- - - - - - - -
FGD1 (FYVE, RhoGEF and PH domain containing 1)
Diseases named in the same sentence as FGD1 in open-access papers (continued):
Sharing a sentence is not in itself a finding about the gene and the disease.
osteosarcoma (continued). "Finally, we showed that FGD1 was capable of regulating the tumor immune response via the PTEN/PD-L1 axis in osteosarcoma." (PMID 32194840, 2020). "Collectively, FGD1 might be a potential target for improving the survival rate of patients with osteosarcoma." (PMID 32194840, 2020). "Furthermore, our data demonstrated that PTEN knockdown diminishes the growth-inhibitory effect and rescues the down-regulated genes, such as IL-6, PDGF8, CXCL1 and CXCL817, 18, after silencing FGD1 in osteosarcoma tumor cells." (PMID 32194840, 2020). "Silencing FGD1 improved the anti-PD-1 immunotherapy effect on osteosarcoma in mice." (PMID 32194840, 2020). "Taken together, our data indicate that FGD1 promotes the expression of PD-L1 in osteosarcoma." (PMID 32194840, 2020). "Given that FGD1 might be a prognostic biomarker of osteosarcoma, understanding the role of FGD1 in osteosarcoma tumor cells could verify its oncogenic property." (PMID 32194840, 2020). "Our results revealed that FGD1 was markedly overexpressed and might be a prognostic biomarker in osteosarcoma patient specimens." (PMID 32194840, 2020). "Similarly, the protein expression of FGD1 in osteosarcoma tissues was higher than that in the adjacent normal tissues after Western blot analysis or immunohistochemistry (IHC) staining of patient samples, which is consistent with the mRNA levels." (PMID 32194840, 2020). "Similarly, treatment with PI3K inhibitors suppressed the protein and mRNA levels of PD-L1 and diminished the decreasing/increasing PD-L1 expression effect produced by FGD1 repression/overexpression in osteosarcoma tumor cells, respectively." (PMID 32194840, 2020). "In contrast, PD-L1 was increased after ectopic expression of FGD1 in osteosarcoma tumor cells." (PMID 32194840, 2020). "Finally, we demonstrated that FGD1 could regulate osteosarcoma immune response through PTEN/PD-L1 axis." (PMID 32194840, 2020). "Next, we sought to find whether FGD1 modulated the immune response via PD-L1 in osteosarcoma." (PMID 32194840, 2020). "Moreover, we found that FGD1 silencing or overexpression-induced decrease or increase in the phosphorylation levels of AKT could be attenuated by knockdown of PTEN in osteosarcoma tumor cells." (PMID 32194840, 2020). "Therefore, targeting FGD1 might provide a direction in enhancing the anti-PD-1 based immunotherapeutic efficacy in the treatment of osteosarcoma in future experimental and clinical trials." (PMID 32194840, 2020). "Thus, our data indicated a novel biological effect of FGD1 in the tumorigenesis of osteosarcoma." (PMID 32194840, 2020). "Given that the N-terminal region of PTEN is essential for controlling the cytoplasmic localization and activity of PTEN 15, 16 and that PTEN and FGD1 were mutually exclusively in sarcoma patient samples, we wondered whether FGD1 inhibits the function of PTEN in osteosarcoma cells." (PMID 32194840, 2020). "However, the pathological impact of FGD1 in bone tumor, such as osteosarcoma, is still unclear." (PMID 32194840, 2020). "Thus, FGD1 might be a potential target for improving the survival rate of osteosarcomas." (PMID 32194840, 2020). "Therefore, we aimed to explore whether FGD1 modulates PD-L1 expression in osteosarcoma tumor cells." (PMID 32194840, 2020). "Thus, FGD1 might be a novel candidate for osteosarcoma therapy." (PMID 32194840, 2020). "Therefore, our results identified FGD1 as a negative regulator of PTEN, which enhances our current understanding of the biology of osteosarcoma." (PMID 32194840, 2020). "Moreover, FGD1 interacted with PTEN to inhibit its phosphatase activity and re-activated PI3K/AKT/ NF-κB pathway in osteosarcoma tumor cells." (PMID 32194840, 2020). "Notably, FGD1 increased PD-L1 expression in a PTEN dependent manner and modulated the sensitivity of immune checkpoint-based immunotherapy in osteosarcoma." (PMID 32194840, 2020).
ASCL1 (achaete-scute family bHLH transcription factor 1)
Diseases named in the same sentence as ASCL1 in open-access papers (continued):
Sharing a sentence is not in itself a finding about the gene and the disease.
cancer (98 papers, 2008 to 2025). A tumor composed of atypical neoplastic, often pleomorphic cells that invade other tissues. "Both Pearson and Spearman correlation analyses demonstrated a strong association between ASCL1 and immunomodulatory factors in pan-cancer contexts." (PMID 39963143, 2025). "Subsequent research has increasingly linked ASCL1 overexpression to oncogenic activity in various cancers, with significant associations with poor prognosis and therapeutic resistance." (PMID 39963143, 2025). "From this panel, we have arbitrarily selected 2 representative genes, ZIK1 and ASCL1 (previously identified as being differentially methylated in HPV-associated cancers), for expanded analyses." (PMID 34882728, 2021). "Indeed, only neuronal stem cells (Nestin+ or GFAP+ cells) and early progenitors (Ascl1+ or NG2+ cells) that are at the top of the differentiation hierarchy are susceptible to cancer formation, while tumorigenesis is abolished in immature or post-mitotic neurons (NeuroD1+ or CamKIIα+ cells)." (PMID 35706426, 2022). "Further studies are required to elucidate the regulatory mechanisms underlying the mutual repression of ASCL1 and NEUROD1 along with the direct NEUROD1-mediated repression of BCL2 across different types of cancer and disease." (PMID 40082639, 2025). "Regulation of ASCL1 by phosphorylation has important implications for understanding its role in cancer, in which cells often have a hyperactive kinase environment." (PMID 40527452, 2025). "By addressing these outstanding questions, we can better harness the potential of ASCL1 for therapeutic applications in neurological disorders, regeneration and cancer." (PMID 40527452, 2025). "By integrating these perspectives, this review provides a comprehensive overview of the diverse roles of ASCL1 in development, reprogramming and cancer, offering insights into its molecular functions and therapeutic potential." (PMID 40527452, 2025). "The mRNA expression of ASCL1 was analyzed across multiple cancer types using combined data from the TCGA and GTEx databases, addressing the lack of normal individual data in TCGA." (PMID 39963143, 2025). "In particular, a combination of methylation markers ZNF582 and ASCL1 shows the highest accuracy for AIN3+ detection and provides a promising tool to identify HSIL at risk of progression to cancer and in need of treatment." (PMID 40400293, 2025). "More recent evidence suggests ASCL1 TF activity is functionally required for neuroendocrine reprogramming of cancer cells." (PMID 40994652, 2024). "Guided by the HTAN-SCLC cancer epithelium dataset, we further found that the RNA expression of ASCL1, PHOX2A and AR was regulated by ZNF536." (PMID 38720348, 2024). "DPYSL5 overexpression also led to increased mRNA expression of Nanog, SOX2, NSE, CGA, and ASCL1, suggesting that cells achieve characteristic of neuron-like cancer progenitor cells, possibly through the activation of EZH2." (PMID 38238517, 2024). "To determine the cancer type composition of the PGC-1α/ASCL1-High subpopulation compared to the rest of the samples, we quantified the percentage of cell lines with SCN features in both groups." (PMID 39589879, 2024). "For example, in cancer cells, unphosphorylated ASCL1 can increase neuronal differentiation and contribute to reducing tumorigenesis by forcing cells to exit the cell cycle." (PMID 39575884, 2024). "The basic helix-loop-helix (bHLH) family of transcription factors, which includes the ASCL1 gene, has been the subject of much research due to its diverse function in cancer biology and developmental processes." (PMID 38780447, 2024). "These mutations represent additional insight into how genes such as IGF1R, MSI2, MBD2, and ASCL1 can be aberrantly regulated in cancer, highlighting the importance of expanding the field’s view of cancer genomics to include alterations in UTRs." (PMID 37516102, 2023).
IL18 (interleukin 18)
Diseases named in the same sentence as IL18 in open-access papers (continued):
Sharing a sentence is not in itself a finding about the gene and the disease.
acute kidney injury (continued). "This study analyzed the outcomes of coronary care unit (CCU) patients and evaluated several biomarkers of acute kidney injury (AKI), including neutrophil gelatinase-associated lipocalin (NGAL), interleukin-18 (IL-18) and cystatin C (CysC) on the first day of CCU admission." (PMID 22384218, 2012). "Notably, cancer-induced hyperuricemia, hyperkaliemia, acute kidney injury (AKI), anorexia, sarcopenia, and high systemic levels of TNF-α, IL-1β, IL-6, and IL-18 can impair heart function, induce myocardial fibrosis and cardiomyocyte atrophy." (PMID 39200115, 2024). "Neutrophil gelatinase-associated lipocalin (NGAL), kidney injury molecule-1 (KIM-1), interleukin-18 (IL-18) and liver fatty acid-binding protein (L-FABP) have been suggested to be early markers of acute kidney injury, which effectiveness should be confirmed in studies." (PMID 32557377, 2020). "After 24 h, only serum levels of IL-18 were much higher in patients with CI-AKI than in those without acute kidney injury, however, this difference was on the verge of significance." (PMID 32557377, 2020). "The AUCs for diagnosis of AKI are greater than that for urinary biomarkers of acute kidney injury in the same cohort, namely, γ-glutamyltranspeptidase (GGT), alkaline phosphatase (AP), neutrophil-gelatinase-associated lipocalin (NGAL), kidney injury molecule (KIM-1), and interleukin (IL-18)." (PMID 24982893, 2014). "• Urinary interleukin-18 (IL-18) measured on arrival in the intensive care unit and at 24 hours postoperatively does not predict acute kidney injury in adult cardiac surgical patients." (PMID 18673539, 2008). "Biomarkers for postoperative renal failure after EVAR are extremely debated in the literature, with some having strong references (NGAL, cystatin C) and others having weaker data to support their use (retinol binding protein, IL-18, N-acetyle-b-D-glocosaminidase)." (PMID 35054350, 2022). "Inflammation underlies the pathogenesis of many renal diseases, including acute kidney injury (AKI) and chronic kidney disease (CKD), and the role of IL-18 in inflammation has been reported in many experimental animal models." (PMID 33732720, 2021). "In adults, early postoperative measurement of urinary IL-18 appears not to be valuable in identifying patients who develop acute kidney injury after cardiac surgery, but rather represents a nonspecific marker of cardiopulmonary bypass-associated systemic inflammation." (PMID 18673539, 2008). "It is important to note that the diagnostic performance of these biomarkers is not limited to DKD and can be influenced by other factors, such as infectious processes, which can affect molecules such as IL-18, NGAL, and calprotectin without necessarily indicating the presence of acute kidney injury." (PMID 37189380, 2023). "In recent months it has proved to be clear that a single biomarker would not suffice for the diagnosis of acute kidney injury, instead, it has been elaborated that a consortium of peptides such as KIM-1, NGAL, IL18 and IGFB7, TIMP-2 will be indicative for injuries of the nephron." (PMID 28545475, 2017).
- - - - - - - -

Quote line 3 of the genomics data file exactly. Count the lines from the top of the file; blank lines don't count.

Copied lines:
Sharing a sentence is not in itself a finding about the gene and the disease.